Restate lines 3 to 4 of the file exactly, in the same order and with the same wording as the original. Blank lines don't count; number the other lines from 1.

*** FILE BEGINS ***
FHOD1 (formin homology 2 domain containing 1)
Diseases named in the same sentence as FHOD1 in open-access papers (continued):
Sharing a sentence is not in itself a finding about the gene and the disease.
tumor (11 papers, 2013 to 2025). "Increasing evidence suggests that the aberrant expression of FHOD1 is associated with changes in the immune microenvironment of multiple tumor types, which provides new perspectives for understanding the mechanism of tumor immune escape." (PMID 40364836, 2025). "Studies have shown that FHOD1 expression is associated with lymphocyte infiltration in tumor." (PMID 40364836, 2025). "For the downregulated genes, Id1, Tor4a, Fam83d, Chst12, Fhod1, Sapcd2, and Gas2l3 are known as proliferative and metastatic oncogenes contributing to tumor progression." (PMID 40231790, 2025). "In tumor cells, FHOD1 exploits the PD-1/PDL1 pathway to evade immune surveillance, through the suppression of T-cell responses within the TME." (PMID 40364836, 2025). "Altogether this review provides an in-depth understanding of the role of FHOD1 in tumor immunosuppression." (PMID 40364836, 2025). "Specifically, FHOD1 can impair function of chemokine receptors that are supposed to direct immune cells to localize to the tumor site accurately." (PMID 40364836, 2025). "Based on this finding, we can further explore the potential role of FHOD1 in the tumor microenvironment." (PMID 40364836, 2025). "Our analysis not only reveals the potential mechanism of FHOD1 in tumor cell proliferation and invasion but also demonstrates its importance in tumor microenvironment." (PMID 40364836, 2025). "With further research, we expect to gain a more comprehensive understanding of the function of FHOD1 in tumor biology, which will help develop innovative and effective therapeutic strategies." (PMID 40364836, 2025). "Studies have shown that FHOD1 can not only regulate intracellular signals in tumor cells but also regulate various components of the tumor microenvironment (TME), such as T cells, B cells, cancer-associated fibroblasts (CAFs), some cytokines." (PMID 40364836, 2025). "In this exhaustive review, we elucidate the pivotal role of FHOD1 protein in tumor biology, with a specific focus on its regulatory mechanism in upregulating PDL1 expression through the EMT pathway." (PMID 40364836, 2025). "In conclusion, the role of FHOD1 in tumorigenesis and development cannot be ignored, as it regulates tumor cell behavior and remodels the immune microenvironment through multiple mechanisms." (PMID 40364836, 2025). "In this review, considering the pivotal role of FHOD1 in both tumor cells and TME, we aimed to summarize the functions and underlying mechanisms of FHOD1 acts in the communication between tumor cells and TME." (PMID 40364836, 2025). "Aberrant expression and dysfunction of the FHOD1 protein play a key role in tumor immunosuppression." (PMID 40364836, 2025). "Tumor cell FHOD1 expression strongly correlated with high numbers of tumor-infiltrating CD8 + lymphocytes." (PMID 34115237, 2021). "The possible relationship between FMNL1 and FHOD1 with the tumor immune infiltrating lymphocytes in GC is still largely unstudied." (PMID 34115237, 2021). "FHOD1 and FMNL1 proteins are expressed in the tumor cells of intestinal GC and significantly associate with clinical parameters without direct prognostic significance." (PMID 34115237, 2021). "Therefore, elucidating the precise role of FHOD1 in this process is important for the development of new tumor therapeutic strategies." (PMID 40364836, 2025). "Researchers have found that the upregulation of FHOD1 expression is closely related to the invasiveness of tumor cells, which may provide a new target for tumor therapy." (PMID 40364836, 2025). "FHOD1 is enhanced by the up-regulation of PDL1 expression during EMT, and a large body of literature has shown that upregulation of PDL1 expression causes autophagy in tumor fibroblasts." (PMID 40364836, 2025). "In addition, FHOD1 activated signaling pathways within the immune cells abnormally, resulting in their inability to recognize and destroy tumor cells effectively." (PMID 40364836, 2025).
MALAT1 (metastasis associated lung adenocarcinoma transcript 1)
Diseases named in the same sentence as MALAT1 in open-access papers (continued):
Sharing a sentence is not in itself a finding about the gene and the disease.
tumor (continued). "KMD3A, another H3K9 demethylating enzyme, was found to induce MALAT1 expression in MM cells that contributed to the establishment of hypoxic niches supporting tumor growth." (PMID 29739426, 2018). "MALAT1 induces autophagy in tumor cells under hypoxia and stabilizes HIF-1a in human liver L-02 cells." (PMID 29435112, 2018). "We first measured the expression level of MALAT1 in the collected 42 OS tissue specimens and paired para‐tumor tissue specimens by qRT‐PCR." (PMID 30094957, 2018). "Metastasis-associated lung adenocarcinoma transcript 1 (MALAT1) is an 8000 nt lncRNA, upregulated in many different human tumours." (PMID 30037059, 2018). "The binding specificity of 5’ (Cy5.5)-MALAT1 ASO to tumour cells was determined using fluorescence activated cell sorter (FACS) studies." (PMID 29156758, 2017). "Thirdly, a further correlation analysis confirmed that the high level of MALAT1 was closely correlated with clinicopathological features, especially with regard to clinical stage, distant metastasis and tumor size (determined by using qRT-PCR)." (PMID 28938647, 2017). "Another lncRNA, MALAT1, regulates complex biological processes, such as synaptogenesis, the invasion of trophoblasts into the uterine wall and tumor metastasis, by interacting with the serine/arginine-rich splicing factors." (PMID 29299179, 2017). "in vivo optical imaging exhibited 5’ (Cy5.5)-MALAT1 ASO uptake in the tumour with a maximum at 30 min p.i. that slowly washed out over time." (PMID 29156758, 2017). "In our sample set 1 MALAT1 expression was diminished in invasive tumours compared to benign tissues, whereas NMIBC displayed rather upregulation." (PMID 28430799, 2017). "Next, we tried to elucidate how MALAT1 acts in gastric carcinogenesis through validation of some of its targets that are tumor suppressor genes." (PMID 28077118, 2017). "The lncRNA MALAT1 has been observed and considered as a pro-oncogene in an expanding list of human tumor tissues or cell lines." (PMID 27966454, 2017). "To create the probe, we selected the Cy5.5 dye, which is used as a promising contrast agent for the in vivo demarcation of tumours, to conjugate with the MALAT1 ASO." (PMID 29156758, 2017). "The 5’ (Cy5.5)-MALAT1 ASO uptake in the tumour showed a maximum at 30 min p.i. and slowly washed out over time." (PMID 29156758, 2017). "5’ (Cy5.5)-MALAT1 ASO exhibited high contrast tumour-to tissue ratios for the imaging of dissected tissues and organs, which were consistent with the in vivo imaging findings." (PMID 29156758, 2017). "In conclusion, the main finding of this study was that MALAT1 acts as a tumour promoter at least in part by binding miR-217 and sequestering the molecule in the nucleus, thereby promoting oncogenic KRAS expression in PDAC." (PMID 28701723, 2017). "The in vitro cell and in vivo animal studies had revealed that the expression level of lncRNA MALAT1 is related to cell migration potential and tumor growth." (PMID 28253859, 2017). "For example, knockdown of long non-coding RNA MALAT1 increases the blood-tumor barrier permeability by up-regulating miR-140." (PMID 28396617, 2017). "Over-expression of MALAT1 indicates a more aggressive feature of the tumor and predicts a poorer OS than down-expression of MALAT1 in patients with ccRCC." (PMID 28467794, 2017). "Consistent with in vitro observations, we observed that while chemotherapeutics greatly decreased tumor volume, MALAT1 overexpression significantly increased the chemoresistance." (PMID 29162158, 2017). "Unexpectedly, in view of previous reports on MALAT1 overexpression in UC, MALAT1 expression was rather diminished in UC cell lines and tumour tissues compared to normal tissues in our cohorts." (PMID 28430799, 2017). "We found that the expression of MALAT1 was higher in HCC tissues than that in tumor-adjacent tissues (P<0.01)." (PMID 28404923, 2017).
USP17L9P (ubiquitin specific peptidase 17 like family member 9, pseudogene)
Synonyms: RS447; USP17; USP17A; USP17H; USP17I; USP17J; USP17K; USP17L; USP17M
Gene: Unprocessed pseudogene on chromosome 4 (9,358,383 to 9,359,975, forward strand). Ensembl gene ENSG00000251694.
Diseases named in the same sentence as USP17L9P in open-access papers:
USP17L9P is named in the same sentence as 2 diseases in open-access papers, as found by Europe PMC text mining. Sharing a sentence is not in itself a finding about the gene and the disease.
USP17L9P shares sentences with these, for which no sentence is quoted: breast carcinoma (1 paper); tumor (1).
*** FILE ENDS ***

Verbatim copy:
Sharing a sentence is not in itself a finding about the gene and the disease.
tumor (11 papers, 2013 to 2025). "Increasing evidence suggests that the aberrant expression of FHOD1 is associated with changes in the immune microenvironment of multiple tumor types, which provides new perspectives for understanding the mechanism of tumor immune escape." (PMID 40364836, 2025). "Studies have shown that FHOD1 expression is associated with lymphocyte infiltration in tumor." (PMID 40364836, 2025). "For the downregulated genes, Id1, Tor4a, Fam83d, Chst12, Fhod1, Sapcd2, and Gas2l3 are known as proliferative and metastatic oncogenes contributing to tumor progression." (PMID 40231790, 2025). "In tumor cells, FHOD1 exploits the PD-1/PDL1 pathway to evade immune surveillance, through the suppression of T-cell responses within the TME." (PMID 40364836, 2025). "Altogether this review provides an in-depth understanding of the role of FHOD1 in tumor immunosuppression." (PMID 40364836, 2025). "Specifically, FHOD1 can impair function of chemokine receptors that are supposed to direct immune cells to localize to the tumor site accurately." (PMID 40364836, 2025). "Based on this finding, we can further explore the potential role of FHOD1 in the tumor microenvironment." (PMID 40364836, 2025). "Our analysis not only reveals the potential mechanism of FHOD1 in tumor cell proliferation and invasion but also demonstrates its importance in tumor microenvironment." (PMID 40364836, 2025). "With further research, we expect to gain a more comprehensive understanding of the function of FHOD1 in tumor biology, which will help develop innovative and effective therapeutic strategies." (PMID 40364836, 2025). "Studies have shown that FHOD1 can not only regulate intracellular signals in tumor cells but also regulate various components of the tumor microenvironment (TME), such as T cells, B cells, cancer-associated fibroblasts (CAFs), some cytokines." (PMID 40364836, 2025). "In this exhaustive review, we elucidate the pivotal role of FHOD1 protein in tumor biology, with a specific focus on its regulatory mechanism in upregulating PDL1 expression through the EMT pathway." (PMID 40364836, 2025). "In conclusion, the role of FHOD1 in tumorigenesis and development cannot be ignored, as it regulates tumor cell behavior and remodels the immune microenvironment through multiple mechanisms." (PMID 40364836, 2025). "In this review, considering the pivotal role of FHOD1 in both tumor cells and TME, we aimed to summarize the functions and underlying mechanisms of FHOD1 acts in the communication between tumor cells and TME." (PMID 40364836, 2025). "Aberrant expression and dysfunction of the FHOD1 protein play a key role in tumor immunosuppression." (PMID 40364836, 2025). "Tumor cell FHOD1 expression strongly correlated with high numbers of tumor-infiltrating CD8 + lymphocytes." (PMID 34115237, 2021). "The possible relationship between FMNL1 and FHOD1 with the tumor immune infiltrating lymphocytes in GC is still largely unstudied." (PMID 34115237, 2021). "FHOD1 and FMNL1 proteins are expressed in the tumor cells of intestinal GC and significantly associate with clinical parameters without direct prognostic significance." (PMID 34115237, 2021). "Therefore, elucidating the precise role of FHOD1 in this process is important for the development of new tumor therapeutic strategies." (PMID 40364836, 2025). "Researchers have found that the upregulation of FHOD1 expression is closely related to the invasiveness of tumor cells, which may provide a new target for tumor therapy." (PMID 40364836, 2025). "FHOD1 is enhanced by the up-regulation of PDL1 expression during EMT, and a large body of literature has shown that upregulation of PDL1 expression causes autophagy in tumor fibroblasts." (PMID 40364836, 2025). "In addition, FHOD1 activated signaling pathways within the immune cells abnormally, resulting in their inability to recognize and destroy tumor cells effectively." (PMID 40364836, 2025).